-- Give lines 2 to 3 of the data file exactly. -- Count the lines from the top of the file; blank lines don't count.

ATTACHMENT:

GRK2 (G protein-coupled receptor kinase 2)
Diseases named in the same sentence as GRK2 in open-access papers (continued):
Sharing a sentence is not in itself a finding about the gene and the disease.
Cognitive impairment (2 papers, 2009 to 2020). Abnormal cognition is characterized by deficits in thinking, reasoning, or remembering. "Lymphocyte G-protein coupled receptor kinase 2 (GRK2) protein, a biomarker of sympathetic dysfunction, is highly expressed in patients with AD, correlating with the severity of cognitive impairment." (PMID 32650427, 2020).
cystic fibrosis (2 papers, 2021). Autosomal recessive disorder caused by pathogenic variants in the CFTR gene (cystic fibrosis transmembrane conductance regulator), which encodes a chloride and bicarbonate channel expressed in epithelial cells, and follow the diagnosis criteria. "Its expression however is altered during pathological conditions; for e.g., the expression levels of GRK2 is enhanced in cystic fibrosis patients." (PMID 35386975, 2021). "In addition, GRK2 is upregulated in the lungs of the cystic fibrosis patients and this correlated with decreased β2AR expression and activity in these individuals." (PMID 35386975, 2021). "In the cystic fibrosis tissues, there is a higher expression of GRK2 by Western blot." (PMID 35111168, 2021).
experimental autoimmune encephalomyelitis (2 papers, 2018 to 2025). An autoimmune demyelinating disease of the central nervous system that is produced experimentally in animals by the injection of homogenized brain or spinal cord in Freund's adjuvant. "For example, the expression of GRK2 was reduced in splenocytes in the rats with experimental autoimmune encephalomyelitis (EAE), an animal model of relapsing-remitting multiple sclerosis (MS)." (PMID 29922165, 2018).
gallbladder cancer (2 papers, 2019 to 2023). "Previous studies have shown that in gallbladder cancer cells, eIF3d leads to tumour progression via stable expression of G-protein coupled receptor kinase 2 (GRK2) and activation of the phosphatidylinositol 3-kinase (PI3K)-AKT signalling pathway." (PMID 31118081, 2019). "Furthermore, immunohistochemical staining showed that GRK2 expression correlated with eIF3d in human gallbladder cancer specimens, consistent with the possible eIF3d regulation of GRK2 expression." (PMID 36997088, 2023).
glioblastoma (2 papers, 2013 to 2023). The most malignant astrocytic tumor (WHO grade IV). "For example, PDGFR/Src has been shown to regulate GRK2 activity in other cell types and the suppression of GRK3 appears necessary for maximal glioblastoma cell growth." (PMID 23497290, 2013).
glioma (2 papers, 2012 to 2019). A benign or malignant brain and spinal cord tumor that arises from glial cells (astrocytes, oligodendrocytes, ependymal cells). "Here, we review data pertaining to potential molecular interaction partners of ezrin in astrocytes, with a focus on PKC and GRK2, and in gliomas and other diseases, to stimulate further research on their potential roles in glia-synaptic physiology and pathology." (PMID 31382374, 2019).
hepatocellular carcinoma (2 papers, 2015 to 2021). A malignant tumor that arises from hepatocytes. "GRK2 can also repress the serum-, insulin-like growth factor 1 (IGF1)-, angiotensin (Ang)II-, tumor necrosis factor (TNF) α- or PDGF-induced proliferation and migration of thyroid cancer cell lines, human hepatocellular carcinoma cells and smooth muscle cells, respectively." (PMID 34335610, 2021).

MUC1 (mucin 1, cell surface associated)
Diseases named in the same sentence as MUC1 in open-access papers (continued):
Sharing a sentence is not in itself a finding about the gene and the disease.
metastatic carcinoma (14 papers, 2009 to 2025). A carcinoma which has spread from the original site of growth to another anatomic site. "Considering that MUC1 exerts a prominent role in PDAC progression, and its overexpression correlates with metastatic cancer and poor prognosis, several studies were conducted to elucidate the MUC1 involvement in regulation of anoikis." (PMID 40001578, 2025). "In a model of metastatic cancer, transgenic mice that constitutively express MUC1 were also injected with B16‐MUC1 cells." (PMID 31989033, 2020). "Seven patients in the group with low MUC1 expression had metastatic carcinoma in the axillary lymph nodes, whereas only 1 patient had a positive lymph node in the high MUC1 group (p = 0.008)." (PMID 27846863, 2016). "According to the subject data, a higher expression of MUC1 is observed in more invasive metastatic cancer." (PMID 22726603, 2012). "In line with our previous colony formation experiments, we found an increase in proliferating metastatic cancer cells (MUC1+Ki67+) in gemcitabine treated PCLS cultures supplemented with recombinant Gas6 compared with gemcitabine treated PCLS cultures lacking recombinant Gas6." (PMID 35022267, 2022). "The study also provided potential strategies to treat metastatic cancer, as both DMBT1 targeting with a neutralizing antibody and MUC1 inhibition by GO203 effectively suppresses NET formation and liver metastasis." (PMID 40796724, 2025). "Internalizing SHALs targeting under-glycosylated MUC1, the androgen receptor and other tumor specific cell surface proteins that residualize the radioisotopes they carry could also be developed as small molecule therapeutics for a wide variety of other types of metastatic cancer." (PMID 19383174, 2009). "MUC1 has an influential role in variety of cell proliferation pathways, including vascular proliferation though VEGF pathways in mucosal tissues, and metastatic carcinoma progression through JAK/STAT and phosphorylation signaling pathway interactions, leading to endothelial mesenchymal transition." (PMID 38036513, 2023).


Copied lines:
Diseases named in the same sentence as GRK2 in open-access papers (continued):
Sharing a sentence is not in itself a finding about the gene and the disease.